Windows 8 is like no other desktop OS before it, but many power users may well find it not to their liking. And there are some pretty large changes in store – including a complete redesign of the interface and the underlying APIs. Microsoft clearly aspires to make Windows as much like a mobile OS as possible – and that may leave some high-end users out in the cold.
Below, I’ve walked through some of the changes I've noticed and given my opinion on them. I'd love to know your thoughts on the direction Microsoft is taking with the new OS as well, so please leave comments below. You can try out the OS for yourself – it’s relatively simple to set up in a virtual machine, and here's our guide to installing Windows 8 using VirtualBox.
Also read: Free install: The Windows 8 Developer Preview setup guide
Up front I have to put in a very important caveat: Windows 8 isn’t even close to done. This is about what we’ve seen so far in the Developer Preview and what we know is happening behind the scenes. Anything and everything is subject to change: there are certainly many features that have not yet been implemented or publicly detailed (like the rumoured new file system) and features that are in that may yet be removed or changed. The Developer Preview does not even qualify as a beta – it was designed to show the new API and interface off to developers, to give them an idea of what to expect and to give them a head start adapting their apps. It’s very, very far from the final product.
Death to the Start Menu
The Windows 8 Start Page – and your new Start Menu. Windows automatically adds icons when you install a new program. For legacy (non Metro) apps, every item that would have appeared in the Start Menu appears as an icon on the Start Page. In practice, this necessitates removing (“unpinning”) some to keep the interface clean.
There’s no question that Windows 8 includes the biggest change to the Windows interface since, well, ever. As you’ll have no doubt seen in the many Windows 8 previews, the new “Metro” interface is based on the Windows Phone interface. It’s designed to be touch-screen friendly, with huge "live" icons ready for imprecise finger presses. For phone and tablet touch screens, it’s a pretty good interface.
The problem is that we’re also going to be expected to use it with a keyboard and mouse - and that’s sure to be the most controversial issue in Windows 8.
Metro with a keyboard and mouse is a strange experience. The application buttons are unnecessarily large for mouse targeting, and you’ll have to either scroll left or right to see them all, or zoom out of the interface to get a top-down view (which will be necessary as the number of icons grows).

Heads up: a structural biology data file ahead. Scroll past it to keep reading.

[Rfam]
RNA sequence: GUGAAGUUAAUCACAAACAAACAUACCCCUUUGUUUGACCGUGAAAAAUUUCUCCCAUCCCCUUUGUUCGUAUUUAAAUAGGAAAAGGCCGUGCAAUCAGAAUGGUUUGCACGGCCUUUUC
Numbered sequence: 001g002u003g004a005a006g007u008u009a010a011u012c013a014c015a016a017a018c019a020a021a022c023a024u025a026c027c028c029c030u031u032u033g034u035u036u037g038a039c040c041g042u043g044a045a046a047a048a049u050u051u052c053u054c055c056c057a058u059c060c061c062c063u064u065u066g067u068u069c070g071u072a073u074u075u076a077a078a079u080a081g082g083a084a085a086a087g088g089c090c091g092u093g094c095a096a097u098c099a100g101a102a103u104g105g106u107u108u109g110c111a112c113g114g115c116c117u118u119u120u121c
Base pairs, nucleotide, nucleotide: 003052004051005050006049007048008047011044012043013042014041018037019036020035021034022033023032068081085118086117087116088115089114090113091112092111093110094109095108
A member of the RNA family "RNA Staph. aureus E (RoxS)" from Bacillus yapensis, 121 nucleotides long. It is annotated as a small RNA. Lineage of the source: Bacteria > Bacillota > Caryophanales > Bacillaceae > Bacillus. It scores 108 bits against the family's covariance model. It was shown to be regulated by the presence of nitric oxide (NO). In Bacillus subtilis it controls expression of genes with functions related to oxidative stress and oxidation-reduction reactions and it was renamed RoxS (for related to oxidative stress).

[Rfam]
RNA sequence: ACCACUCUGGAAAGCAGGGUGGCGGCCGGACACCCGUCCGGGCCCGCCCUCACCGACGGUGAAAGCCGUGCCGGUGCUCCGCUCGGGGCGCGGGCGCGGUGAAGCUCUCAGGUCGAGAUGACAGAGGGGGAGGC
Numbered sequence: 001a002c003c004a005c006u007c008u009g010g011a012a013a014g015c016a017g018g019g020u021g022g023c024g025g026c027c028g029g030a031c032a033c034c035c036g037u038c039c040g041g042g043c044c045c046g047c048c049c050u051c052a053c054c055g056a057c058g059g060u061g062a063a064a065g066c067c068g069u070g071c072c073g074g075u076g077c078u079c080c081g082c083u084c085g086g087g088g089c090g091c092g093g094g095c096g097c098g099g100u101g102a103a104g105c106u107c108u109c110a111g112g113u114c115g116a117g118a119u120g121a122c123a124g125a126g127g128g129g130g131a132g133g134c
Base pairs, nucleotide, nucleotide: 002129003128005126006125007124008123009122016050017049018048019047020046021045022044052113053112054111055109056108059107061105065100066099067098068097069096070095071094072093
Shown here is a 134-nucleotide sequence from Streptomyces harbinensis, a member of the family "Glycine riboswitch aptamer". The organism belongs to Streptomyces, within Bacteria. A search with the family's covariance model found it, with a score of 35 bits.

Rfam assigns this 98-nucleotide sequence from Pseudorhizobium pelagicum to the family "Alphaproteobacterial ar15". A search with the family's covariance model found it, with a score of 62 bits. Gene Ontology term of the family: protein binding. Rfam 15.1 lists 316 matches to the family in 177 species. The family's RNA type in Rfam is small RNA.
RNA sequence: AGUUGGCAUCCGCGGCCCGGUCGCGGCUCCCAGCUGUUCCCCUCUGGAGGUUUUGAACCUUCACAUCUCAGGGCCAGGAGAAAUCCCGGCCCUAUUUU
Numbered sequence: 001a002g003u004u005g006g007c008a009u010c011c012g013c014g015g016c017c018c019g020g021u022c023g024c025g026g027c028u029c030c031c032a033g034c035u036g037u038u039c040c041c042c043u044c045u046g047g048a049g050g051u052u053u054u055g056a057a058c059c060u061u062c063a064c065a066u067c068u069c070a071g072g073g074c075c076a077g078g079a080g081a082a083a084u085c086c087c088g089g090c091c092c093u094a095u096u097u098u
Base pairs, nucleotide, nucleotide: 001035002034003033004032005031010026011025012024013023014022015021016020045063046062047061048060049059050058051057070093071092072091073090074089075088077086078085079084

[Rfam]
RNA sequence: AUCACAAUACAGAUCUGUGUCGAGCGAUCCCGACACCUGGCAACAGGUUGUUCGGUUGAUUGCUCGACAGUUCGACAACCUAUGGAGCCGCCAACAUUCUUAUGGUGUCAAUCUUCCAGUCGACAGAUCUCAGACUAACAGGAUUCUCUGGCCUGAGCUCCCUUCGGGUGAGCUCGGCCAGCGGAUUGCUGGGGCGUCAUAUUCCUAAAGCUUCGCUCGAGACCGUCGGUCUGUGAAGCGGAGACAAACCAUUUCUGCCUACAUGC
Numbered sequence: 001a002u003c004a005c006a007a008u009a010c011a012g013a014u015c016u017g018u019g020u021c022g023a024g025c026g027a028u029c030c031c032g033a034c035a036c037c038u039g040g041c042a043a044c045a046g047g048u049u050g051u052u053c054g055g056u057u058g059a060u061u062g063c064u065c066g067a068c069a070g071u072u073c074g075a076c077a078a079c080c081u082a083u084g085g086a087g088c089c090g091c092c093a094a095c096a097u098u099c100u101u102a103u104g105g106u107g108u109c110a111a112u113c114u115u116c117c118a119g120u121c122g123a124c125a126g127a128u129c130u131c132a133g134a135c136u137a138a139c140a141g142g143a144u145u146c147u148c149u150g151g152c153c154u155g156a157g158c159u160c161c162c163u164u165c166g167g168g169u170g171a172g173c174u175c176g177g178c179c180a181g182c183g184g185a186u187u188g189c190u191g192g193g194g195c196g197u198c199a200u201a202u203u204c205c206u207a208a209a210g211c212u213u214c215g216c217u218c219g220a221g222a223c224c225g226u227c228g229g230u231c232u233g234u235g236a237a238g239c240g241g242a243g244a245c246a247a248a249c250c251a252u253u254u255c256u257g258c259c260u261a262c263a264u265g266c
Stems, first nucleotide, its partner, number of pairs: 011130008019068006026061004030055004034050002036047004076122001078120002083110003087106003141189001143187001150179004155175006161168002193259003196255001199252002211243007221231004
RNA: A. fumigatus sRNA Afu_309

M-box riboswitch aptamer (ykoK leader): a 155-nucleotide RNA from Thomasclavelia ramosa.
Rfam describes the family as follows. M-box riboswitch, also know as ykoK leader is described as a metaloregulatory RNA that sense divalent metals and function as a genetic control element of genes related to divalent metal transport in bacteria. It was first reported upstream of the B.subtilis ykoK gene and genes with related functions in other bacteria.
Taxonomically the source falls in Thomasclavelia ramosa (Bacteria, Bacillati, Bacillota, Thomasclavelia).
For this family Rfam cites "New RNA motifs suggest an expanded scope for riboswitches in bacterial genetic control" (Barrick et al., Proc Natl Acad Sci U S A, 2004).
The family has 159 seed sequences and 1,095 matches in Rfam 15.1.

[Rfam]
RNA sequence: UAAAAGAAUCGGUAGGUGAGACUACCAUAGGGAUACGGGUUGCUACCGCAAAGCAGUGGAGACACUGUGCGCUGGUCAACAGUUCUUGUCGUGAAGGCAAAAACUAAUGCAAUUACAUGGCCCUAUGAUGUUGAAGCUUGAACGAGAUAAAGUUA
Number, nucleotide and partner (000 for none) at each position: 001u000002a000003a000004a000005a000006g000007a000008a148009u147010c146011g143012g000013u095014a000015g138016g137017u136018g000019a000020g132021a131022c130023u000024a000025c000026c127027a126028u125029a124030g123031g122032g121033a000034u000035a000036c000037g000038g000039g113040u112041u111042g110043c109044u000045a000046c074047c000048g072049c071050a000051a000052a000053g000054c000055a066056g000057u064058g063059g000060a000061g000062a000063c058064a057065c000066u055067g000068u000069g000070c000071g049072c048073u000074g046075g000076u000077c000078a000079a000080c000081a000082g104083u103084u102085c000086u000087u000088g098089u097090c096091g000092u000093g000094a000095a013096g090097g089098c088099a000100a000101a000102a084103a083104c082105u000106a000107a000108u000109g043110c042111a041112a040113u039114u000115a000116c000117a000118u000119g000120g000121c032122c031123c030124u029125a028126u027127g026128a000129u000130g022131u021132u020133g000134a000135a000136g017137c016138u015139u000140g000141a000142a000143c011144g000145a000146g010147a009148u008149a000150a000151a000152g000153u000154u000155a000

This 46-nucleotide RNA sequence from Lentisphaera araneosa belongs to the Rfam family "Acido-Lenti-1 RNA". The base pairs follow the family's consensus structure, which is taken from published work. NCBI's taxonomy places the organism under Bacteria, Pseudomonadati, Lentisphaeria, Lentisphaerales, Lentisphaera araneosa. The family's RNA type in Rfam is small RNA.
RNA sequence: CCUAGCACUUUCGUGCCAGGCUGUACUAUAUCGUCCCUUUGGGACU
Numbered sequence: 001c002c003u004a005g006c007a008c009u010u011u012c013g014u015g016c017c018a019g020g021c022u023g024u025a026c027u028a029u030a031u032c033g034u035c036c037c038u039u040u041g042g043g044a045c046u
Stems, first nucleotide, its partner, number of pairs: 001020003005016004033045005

Metro lets you customise the buttons somewhat – make them larger or smaller, group them into categories, remove them altogether or add new ones. But even with a good deal of customisation, it’s just not an efficient interface for mouse and keyboard control.
The more traditional Aero-style desktop interface, which can be accessed at the touch of a button.
At first I thought it might not be a problem. The more traditional desktop interface is still there, accessible at the click of a button. Basically it seemed that the Metro interface would be used on touch-screen devices, while mouse and keyboard users would simply jump over to the desktop interface and stay there.
As of the Developer Preview, however, the Metro interface is unavoidable, and it’s sure to annoy a lot of users (myself included).
The first thing that power users will notice about the desktop is that the Start Menu is gone. Dead. Kaput. As of the Developer Preview, the only way to launch new apps from the desktop interface is through links embedded in the desktop or pinned to the Task Bar, or through Windows Explorer.
Another option is through the Search interface, which takes you back into Metro. In effect, the Metro-based Start Page is the new Start Menu. There is no option to go back to the traditional Start Menu.
The Apps view in the search function. This where you go to find an app that’s not visible on the Start Page or pinned to the Task Bar.
According to the Windows 8 Developer Blog, the rationale behind this was that most people weren’t using the Start Menu often. They would pin their commonly used apps to the desktop or Task Bar. They only used the Start Menu to search for apps that were rarely used. You can still pin your apps to the Task Bar, and the hotkeys still work. But if you’re anything like me you have a lot of apps installed, and there’s not enough room on the Task Bar for them all. So to the Metro Start page or search dialogue you go.
Quite simply, as of the Developer Preview, the Metro and desktop interfaces are far too intertwined. Not only does it give the OS an inconsistent aesthetic, you constantly find yourself bouncing back and forth between them. You head over to the Metro Start Screen to launch a new app, bounce back to the Desktop to run it (unless it’s a Metro app), then back to Metro to change your Control Panel settings. But wait! The setting you want can only be changed in the desktop version of Control Panel, so we have to flip back to that.
The good news is that the transitions between desktop and Metro are absolutely seamless. It happens instantly – no waiting, no loading. But it’s extremely annoying, and will likely drive away a lot of power users.